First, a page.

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Dolciva Carrot

Botanical Name: Daucus carota

$4.95

MAY BE AVAILABLE MID-DECEMBER

Description

105 days. Another great vegetable bred biodynamically by Sativa Rheinau in Switzerland. Orange, 6-8" long with blunt ends. Selected for flavor and juicy crunch versatile for summer, fall, and winter harvests. Blunt ended Dolciva is a "Nantes" type carrot, named after the region in France, were popular in the US in the early part of the 20th century until long, tapered carrots dominated the market. Dolciva is an excellent storage carrot because it attains incredible sweetness when stored. You can "store" carrots right in the ground by placing a strawbale on top of them in late fall which prevents the ground from freezing and allowing them to be dug all winter long. Alternatively, store them in the refrigerator or root cellar.

Growing

Growing Instructions (for USDA Zone 5b):

Carrots grow best in loose soil. Sow seeds directly outdoors April 15 – July 31, ¼” deep, ½” apart in rows 20” apart. Keep seeds consistently moist (you can cover them with row cover fabric to help keep them moist by shading them). Days to germination: 7-21 days (depending on soil temperature). Carrots need full sun, regular water, and to be kept well weeded. Carrots will be sweeter when grown during cooler weather. Sow seeds every 3 weeks for a continuous supply of carrots.

Harvest:

Harvest carrots as they mature (Dragon will turn red/purple). During hot weather, carrots should be harvested as soon as they are mature so that they don’t become tough and starchy (you can store them in the fridge). In cool fall weather, carrots will sweeten and can stay in the ground until the soil begins to freeze – try placing a bale of straw on top of the carrots and this will delay ground freezing.

Seed Saving Instructions for gardeners:

Carrot is a difficult seed saving crop. They are cross pollinated by insects and will easily cross with the common, wild Queen Anne’s Lace as well as all other carrots. Carrots are biennial – the roots need to survive the winter (in a hoophouse or root cellar) in order to flower in year two. Inspect roots and only allow good roots to flower for seed. Minimum population size: 25. Isolation: ½ mile or caging.

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Dolciva Carrot [[start tab]]

Description

105 days. Another great vegetable bred biodynamically by Sativa Rheinau in Switzerland. Orange, 6-8" long with blunt ends. Selected for flavor and juicy crunch versatile for summer, fall, and winter harvests. Blunt ended Dolciva is a "Nantes" type carrot, named after the region in France, were popular in the US in the early part of the 20th century until long, tapered carrots dominated the market. Dolciva is an excellent storage carrot because it attains incredible sweetness when stored. You can "store" carrots right in the ground by placing a strawbale on top of them in late fall which prevents the ground from freezing and allowing them to be dug all winter long. Alternatively, store them in the refrigerator or root cellar.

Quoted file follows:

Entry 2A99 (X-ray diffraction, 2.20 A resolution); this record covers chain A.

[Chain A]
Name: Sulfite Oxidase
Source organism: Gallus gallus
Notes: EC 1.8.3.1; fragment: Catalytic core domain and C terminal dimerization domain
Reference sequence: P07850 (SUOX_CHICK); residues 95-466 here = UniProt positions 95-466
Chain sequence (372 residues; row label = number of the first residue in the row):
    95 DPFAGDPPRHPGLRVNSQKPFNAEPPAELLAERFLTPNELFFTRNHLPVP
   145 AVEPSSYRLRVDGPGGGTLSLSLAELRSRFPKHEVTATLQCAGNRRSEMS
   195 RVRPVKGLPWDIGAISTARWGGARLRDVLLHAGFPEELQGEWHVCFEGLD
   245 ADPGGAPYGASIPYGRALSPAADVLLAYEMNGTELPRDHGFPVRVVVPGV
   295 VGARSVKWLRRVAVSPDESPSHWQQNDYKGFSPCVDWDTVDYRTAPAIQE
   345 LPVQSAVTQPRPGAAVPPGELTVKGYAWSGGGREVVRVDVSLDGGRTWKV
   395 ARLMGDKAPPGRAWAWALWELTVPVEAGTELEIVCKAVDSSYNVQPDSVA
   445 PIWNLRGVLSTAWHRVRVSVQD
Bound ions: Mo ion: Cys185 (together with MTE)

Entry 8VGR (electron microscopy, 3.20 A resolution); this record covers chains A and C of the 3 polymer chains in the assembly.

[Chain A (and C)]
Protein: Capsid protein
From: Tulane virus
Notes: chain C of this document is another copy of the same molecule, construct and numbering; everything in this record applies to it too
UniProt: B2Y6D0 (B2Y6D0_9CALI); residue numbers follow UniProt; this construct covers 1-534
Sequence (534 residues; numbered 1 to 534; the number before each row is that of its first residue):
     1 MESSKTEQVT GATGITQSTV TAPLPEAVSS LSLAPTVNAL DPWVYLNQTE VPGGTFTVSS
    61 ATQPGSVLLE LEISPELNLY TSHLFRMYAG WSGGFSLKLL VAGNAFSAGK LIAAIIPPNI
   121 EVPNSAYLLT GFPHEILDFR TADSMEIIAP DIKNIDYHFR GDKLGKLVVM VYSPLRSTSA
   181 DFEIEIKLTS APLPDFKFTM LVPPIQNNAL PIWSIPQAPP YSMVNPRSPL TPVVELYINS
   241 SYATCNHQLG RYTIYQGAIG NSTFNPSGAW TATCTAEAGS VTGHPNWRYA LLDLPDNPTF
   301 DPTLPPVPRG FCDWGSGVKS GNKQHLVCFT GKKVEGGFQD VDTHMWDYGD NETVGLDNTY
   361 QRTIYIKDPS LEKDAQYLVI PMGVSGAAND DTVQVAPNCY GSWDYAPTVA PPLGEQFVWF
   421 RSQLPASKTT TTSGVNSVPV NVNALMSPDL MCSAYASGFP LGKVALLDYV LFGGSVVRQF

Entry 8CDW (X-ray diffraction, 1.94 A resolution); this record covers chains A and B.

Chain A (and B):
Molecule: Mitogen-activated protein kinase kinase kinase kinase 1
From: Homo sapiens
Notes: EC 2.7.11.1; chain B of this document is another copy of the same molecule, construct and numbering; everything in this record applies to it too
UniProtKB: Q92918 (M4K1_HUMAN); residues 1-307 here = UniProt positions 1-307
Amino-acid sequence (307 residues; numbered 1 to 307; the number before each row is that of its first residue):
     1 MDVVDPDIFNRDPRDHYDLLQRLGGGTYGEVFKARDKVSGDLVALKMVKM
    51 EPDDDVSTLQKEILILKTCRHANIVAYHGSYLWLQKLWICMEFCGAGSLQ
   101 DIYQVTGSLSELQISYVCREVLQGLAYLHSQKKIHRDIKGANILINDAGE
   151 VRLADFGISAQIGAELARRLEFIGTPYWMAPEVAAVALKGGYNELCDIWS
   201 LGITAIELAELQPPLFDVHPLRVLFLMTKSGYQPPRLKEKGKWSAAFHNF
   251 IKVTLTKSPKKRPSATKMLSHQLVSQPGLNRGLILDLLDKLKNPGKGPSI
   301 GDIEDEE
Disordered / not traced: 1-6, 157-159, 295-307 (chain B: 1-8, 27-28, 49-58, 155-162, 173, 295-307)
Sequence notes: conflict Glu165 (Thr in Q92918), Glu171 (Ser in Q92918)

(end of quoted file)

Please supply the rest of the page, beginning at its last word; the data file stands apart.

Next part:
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Growing

Growing Instructions (for USDA Zone 5b):

Carrots grow best in loose soil. Sow seeds directly outdoors April 15 – July 31, ¼” deep, ½” apart in rows 20” apart. Keep seeds consistently moist (you can cover them with row cover fabric to help keep them moist by shading them). Days to germination: 7-21 days (depending on soil temperature). Carrots need full sun, regular water, and to be kept well weeded. Carrots will be sweeter when grown during cooler weather. Sow seeds every 3 weeks for a continuous supply of carrots.

Harvest:

Harvest carrots as they mature (Dragon will turn red/purple). During hot weather, carrots should be harvested as soon as they are mature so that they don’t become tough and starchy (you can store them in the fridge). In cool fall weather, carrots will sweeten and can stay in the ground until the soil begins to freeze – try placing a bale of straw on top of the carrots and this will delay ground freezing.

Seed Saving Instructions for gardeners:

Carrot is a difficult seed saving crop. They are cross pollinated by insects and will easily cross with the common, wild Queen Anne’s Lace as well as all other carrots. Carrots are biennial – the roots need to survive the winter (in a hoophouse or root cellar) in order to flower in year two. Inspect roots and only allow good roots to flower for seed. Minimum population size: 25. Isolation: ½ mile or caging.

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$4.95 Out of Stock
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